The award-wining regeneration is already halfway towards creating 1,400 brand new council homes, helping to address the major housing shortage in the borough. The plans will also improve the neighbourhood as a whole, with new community facilities including a health centre, parks and open spaces.

This week the landlord offer, which explains what eligible residents stand to gain from the regeneration plans, is being published.

Council tenants, and those in temporary accommodation, will be offered a brand new high quality home in South Kilburn, or elsewhere if they prefer, that is the same size or bigger than their current property. They will also receive £6,400 as a home loss payment plus all moving expenses paid for.
Resident leaseholders will receive market value for their property plus a 10% home loss payment and all moving fees and expenses paid.

Councillor Shama Tatler, Brent Council's Cabinet Member for Regeneration, Property & Planning, said:
More than 600 families have already benefitted from a new high quality, suitably sized home in South Kilburn. The South Kilburn masterplan, which was developed alongside the community, is the best way of creating a safe, diverse neighbourhood for all generations, making sure that 1,400 more local families get the modern, comfortable homes they deserve.
The ballot will be the ninth of its kind in the capital since Mayor Sadiq Khan introduced new rules giving residents the final say on major regeneration projects.
The regeneration programme in South Kilburn has won numerous awards including RESI Development of the Year for 2018 and Best Design at the 2018 National Housing Awards.
Recently the Carlton & Granville development, which is part of the regeneration programme, won two prizes at the New London Awards for architecture - celebrating the best new buildings in the capital.
Residents can get dedicated advice as a leaseholder, council tenant or household in temporary accommodation by emailing or coming along to an upcoming drop in session which will take place Craik Court Community Room, Craik Court, Carlton Vale on:
  • Tuesday 3 September, 5-7pm
  • Thursday 12 September, 11am-1pm
  • Saturday 21 September, 11am-1pm
  • Wednesday 25 September, 5-7pm
  • Tuesday 1 October, 5-7pm
  • Wednesday 9 October, 5-7pm.
Residents can also get free, independent advice from Communities First by ringing freephone 0300 365 7150 or by emailing

ASDA & McDonald's need to spill the beans over McDelivery service at ASDA Wembley

Local residents are taking on the big boys over the proposed McDelivery service at Wembley Asda. Despite a request by Brent planners for more information to be provided the only details on the application are for installation of a window!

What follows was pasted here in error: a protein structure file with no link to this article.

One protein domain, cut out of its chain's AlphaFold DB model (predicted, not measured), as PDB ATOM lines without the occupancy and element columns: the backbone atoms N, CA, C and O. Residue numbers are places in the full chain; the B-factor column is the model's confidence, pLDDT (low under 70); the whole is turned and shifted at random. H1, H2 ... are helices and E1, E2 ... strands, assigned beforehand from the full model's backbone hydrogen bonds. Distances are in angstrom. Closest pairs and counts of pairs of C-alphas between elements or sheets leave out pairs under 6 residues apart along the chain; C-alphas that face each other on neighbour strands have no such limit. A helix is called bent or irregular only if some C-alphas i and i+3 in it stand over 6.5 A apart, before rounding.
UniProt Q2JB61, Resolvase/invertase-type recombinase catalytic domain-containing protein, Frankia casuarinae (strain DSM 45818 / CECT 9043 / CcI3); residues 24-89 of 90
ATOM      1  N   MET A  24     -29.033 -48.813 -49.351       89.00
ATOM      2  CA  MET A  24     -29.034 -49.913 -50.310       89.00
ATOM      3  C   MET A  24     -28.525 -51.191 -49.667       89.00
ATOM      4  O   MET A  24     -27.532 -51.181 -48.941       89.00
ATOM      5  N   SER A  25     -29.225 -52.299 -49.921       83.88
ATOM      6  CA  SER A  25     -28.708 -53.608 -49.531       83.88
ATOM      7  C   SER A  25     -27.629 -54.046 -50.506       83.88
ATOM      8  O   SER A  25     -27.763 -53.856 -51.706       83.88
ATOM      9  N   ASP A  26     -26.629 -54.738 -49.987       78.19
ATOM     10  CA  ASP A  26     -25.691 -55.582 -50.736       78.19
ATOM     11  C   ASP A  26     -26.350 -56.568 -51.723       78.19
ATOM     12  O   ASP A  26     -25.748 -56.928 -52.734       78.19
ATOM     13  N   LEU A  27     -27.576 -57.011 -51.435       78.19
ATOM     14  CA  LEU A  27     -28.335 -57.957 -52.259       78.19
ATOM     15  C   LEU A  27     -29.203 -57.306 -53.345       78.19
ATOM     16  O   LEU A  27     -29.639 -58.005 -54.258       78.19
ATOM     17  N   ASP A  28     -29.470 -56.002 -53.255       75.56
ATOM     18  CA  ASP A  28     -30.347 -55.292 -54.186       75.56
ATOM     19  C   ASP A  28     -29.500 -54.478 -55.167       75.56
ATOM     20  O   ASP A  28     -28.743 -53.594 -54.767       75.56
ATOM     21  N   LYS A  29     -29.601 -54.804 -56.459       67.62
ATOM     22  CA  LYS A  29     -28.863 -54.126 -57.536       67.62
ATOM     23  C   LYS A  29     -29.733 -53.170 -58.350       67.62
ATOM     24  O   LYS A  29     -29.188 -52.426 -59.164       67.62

In my submission to Brent Council I wrote:
There is insufficient information in this application to make an evidence-based comment. It refers only to a sliding window and canopy but behind this is a proposal for a McDelivery service to operate from Asda. We need information on the times the service will operate, any changes in the vehicle lay-out, how pedestrian safety will be ensured if scooters/motorbikes are used to collect food orders and noise controls. Although the Council decided planning permission was not needed for a McDonalds to replace the previous Asda cafe I would suggest that the extension of opening hours and a delivery service operating from the premises DOES require planning permission.
A resident from the flats that overlook the Asda site wrote:
The planning documents made available to residents give little information as to what the application is for, primarily a sliding window. It has now come to my attention and also to the attention of 115 Chalkhill Road residents that a McDonalds restaurant is being built on the Asda site (former Asda cafe) with 24 hrs opening. As residents we have already raised our concerns with the Wembley Matters as well as the Council person Ms Seaton. There is a massive record of noise disturbance record that as residents we have been reporting to the Council on Asda's noise pollution for many years and there has been a noise abatement notice given to Asda few years ago by the Council which has not been really fully acknowledged by Asda hence they have been operating their Home Delivery and Click and Collect business outside of permitted hours for few years and residents have suffered due to this disgraceful behaviour of Asda's management and staff. I would like to mention also about car racing that has been going on at Asda's car park at nights for few years and despite residents reporting this as a health and safety as well as noise issue as well as public safety issue (reported to the Police with number plates of racing cars on multiple occasions) this has never been tackled and resolved. As residents we are extremely concerned that approving night time McDonalds restaurant will certainly generate more noise at nights and more cars at car park causing trouble to the public.